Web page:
GruntDoc had a post that illustrates a point I have been trying to make for quite some time.
The post is simple enough.
It starts out with a Twitter post by a physician named Brett (@EMDocBrett) noting “Ottawa Ankle Rules? People follow them? I try to explain to pts but really, they [just] want an [x-ray].”
For those of you not familiar with the Ottawa Ankle Rules, they are a way to predict with high accuracy whether a patient does not have an ankle fracture. In other words, if you don’t meet the criteria in the Rules, it is almost certain that you don’t have an ankle fracture.
GruntDoc relayed a story about how, through use of the Ottawa Ankle Rules, he was able to substantially cut down on the number of ankle x-rays at a clinic where he worked. He was proud of the impact he made … until he learned that all the corpsmen drove to the local emergency department to get their x-rays anyway.
What’s the simple solution to the problem of everyone wanting ankle x-rays when no injury is present?
If people want to have an x-ray, they should be able to walk into any radiology facility and have an x-ray without a doctor’s prescription. Why are we requiring doctors to be the “middlemen” between patients and testing? Common knowledge that if a patient goes to a doctor demanding an x-ray, the patient will get an x-ray. Press Ganey has made it likely that you will get what you want in the emergency department even if it is medically inappropriate. And if one doctor doesn’t write a prescription for an x-ray, then, just as they did with GruntDoc, the patients will just go somewhere else to get their x-ray done.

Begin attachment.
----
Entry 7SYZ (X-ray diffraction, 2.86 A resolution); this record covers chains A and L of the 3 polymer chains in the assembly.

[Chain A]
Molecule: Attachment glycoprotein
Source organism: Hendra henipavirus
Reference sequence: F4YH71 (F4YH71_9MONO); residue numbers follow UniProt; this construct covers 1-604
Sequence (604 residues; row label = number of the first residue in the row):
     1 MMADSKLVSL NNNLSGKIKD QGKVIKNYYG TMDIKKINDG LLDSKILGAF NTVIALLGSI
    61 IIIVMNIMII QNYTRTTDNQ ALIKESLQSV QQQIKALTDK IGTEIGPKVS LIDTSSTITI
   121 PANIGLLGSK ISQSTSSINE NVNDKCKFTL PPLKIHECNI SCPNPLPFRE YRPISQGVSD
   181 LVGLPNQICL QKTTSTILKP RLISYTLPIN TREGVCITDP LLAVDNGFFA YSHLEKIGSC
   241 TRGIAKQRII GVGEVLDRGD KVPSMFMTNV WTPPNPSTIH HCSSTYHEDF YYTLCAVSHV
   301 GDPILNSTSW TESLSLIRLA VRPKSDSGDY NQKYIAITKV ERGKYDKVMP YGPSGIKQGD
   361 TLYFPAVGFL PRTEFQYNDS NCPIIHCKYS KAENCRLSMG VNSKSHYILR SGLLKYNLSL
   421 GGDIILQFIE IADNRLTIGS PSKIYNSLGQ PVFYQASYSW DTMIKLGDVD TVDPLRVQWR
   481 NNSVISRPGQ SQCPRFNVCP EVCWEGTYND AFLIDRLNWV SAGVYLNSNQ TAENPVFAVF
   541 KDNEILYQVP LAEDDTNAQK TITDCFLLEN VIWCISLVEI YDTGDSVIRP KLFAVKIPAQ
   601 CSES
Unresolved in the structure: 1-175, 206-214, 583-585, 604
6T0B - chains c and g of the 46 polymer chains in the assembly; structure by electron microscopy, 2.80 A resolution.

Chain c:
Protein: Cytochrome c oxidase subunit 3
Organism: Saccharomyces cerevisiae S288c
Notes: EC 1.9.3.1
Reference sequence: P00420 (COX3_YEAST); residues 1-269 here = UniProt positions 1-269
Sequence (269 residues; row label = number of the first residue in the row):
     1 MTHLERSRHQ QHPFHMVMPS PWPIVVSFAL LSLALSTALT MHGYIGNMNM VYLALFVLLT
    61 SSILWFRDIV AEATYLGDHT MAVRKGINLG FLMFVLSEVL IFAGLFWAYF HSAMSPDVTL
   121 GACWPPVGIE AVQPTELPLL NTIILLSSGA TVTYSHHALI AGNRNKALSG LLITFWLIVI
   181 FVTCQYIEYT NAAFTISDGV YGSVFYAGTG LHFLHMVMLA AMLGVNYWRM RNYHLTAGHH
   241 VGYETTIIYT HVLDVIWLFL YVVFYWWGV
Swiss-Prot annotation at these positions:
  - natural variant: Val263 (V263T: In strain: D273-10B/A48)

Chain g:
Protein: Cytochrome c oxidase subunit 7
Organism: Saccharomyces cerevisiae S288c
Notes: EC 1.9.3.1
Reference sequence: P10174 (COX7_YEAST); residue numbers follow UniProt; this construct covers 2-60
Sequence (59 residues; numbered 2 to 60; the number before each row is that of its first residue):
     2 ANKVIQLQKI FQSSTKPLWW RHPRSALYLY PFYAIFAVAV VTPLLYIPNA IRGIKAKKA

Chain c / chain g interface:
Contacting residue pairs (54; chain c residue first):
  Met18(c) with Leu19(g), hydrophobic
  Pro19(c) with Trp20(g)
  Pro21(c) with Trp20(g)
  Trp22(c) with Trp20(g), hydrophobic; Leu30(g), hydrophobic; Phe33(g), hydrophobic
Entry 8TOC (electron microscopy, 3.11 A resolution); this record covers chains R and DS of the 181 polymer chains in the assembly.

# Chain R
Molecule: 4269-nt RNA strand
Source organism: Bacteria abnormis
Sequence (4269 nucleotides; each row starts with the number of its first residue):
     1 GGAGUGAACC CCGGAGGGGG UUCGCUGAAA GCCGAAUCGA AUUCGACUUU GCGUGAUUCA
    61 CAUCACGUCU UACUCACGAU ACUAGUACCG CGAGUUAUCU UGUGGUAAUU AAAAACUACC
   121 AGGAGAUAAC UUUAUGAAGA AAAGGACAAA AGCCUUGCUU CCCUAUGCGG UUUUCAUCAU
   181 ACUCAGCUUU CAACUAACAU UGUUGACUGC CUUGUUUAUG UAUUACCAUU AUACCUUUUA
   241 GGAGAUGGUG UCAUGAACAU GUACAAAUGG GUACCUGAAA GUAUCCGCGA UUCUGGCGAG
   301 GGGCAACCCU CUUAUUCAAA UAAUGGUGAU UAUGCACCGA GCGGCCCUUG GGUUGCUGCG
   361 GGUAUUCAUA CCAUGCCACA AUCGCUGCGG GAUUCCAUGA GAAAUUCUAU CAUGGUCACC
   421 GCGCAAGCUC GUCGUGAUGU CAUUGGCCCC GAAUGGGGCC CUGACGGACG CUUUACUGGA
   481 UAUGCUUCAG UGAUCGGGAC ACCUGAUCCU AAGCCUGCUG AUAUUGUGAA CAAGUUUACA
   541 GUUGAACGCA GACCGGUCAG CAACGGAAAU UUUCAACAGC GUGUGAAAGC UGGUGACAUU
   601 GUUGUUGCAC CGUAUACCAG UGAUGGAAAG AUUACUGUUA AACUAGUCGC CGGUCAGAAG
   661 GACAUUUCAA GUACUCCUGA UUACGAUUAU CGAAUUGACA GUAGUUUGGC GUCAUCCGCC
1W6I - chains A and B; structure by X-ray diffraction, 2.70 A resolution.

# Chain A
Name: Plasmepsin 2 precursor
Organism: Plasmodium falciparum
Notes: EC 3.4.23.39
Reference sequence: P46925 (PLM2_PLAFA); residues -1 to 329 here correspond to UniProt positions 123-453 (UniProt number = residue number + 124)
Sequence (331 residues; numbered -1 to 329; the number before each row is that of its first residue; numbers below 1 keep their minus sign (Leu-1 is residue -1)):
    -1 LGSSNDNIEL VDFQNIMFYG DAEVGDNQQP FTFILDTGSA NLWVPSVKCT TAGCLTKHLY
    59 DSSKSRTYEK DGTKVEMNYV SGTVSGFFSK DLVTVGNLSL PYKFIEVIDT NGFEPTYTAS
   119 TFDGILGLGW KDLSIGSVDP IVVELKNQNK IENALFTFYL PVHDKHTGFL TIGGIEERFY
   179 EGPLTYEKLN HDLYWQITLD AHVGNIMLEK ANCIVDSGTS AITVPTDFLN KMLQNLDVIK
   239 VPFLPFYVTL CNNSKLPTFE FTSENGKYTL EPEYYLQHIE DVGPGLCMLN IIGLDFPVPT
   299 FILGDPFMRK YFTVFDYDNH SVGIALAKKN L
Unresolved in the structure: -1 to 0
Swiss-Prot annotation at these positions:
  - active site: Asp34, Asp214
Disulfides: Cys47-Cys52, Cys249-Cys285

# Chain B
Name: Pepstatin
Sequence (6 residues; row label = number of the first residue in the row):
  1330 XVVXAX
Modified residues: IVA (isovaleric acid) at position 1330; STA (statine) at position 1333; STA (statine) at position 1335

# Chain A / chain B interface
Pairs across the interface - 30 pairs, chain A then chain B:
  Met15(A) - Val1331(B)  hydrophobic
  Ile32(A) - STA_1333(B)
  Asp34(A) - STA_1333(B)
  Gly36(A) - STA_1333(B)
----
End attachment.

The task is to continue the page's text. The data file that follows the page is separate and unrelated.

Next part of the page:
Allowing patients to get their own x-rays would cut down on the number of doctor visits and emergency department visits significantly. How many patients go to the doctor solely because they want a prescription to have an x-ray done?
Allowing patients to get their own x-rays would also cut down on medical liability. If patients get an x-ray without their doctor knowing about it, then the doctor doesn’t have to worry about following up on the study or the results. If the patient wants to discuss the results with the doctor, they make an appointment. Otherwise — just like if you choose to fix the brakes on your car — if something goes wrong, you’re on your own.
Deregulation would also mean that patients have to pay out of pocket for the x-ray.
Patients would then be faced with a dilemma: Do I pay $100 for an ankle x-ray, do I just follow those Ottawa Ankle Rules and save the $100, or do I go get a professional opinion from the doctor?
Let’s say that the patient decides to go purchase an x-ray. It’s normal. After a few normal ankle x-rays, then patients may be a little more hesitant to get radiated next time they twist their ankle. Now what? See a doctor for an exam? Go pay for an MRI?
Let’s pay $1000 for an MRI and interpretation. Or perhaps we save money on the radiologist’s interpretation and we look up MRI ankle interpretation on the internet. Now what?
Want to discuss what to do with the results? Your family doc can probably get you in to the office in a day or two. Or … our emergency department doors are open 24/7. We don’t interpret MRIs, but we can place your ankle in a splint and refer you to an orthopedist.
Want to reconstruct your lateral collateral ligaments on your own? You’re empowered to make that choice.
You can even x-ray your ankle when you’re done to see how you did.